"Smart, audacious and often hilarious. Takes everything you thought you knew about parenting and turns it on its ear." - Jennifer Jason Leigh

MODELING. It all comes down to modeling.

 

Last Tuesday John and I started a new parenting class and I already love it.

The days of our RIE classes (which end when your child is two) seem so far behind me. Jules is starting kindergarten in the fall and Hudson is days away from being three. And while certainly most RIE principles can be adapted to older children, there’s no substitute for a class to bring ideas to the forefront of my busy brain. I’d definitely  been feeling like I need to be a bit more on my parenting game lately.

So when a friend e-mailed that there were a few openings in a 6-week Echo Parenting Course, John and I jumped on the opportunity. I’d heard good things about Echo from a handful of people over the last couple of years but really didn’t know much about it. I was hoping it would be  kind of class I was jonesing for.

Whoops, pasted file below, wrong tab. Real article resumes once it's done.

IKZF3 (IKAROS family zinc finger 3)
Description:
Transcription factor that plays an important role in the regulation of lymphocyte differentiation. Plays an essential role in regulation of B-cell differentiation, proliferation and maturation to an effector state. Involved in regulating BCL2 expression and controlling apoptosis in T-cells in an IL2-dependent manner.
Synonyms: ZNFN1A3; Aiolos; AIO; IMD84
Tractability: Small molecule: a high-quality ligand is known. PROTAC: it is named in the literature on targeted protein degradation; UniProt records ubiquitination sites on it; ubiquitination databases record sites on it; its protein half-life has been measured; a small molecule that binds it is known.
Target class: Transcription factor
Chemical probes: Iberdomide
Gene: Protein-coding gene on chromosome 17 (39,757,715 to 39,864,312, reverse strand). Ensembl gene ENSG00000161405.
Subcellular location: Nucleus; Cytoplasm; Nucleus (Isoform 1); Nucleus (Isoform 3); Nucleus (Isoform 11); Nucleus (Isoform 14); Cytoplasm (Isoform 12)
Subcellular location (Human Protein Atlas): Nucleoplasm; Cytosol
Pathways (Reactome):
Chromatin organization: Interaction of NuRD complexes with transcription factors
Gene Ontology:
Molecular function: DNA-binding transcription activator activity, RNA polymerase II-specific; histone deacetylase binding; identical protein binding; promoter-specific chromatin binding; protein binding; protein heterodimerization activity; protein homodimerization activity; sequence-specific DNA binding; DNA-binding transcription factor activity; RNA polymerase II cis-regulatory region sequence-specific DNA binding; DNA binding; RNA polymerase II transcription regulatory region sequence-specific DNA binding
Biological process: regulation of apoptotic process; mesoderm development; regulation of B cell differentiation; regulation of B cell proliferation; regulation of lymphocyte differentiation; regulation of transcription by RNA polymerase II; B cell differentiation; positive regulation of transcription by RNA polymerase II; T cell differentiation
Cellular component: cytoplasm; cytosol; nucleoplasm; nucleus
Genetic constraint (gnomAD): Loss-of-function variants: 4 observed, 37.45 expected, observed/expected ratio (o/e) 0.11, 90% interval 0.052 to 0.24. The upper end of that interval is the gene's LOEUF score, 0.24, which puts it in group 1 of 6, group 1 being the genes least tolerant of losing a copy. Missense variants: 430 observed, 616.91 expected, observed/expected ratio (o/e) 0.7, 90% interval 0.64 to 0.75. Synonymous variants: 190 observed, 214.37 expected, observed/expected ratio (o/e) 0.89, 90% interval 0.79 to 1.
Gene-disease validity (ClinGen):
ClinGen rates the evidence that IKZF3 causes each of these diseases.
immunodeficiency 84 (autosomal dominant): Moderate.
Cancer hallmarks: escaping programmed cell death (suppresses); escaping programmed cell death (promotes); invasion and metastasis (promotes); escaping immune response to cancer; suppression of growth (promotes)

So last Tuesday, John and I drove to a house in West Hollywood owned by a couple who were generous enough to invite a bunch of strangers in for two hours. (As it turned out, we knew four other couples in the class.) After introductions, the first thing that Brian, our friendly leader had us do, was to tell him the qualities we hope our children will have when they’re our age.

As we called them out, he wrote them on a big sheet of paper. It was a pretty extensive list and included the following:

Kind, Sensitive, Empathetic, Respectful, Free of addictions, Loving, Fulfilled, Risk-taker, Self-motivated, Considerate, Generous, Compassionate, Tenacious, etc etc.

Brian then explained that the most effective way to ensure that our children grow up to embody these qualities is to be that person ourselves. We need to model the behavior we’d like to see in our children. If we want them to be considerate, we have to be considerate of them. Etc.

He said we may not realize it but we’ve already taken a very long course in parenting—from our parents. The way they treated us made an indelible impression on our growing brains and like it or not, we’ll default to treating our kids as we were treated unless we  make conscious choices to do otherwise.